Title

Collective movement in the Tibetan macaques (Macaca thibetana): Early joiners write the rule of the game

Document Type

Article

Department or Administrative Unit

Biological Sciences

Publication Date

2015

Abstract

Collective behavior has recently attracted a great deal of interest in both natural and social sciences. While the role of leadership has been closely scrutinized, the rules used by joiners in collective decision making have received far less attention. Two main hypotheses have been proposed concerning these rules: mimetism and quorum. Mimetism predicts that individuals are increasingly likely to join collective behavior as the number of participants increases. It can be further divided into selective mimetism, where relationships among the participants affect the process, and anonymous mimetism, where no such effect exists. Quorum predicts that a collective behavior occurs when the number of participants reaches a threshold. To probe into which rule is used in collective decision making, we conducted a study on the joining process in a group of free-ranging Tibetan macaques (Macaca thibetana) in Huangshan, China using a combination of all-occurrence and focal animal sampling methods. Our results show that the earlier individuals joined movements, the more central a role they occupied among the joining network. We also found that when less than three adults participated in the first five minutes of the joining process, no entire group movement occurred subsequently. When the number of these early joiners ranged from three to six, selective mimetism was used. This means higher rank or closer social affiliation of early joiners could be among the factors of deciding whether to participate in movements by group members. When the number of early joiners reached or exceeded seven, which was the simple majority of the group studied, entire group movement always occurred, meaning that the quorum rule was used. Putting together, Macaca thibetana used a combination of selective mimetism and quorum, and early joiners played a key role in deciding which rule should be used.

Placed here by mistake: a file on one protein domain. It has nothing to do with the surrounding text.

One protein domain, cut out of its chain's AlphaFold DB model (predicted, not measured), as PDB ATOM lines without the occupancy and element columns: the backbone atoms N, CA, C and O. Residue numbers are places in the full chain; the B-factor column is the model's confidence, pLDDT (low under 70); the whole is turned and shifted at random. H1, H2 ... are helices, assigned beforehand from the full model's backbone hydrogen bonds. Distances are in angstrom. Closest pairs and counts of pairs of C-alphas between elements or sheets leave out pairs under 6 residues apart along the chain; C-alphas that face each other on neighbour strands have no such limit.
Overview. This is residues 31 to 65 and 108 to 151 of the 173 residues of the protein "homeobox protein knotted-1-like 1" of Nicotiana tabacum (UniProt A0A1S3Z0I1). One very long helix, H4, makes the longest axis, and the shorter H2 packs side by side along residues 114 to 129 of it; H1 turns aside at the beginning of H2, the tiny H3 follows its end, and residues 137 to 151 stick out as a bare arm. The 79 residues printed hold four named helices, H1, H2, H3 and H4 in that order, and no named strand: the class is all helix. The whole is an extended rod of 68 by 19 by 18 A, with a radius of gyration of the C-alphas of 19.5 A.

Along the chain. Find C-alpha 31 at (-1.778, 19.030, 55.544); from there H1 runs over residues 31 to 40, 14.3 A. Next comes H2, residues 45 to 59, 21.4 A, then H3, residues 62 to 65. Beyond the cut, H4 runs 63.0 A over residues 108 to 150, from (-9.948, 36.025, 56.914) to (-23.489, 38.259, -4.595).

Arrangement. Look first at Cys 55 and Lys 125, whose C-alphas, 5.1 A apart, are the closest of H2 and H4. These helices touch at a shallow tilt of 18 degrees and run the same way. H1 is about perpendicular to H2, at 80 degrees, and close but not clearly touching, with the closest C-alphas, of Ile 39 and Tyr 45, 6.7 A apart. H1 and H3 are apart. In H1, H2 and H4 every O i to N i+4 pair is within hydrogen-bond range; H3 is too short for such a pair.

Comments

This article was originally published in PLoS ONE.

Journal

PLoS ONE

Copyright

This is an open access article, free of all copyright, and may be freely reproduced, distributed, transmitted, modified, built upon, or otherwise used by anyone for any lawful purpose. The work is made available under the Creative Commons CC0 public domain dedication.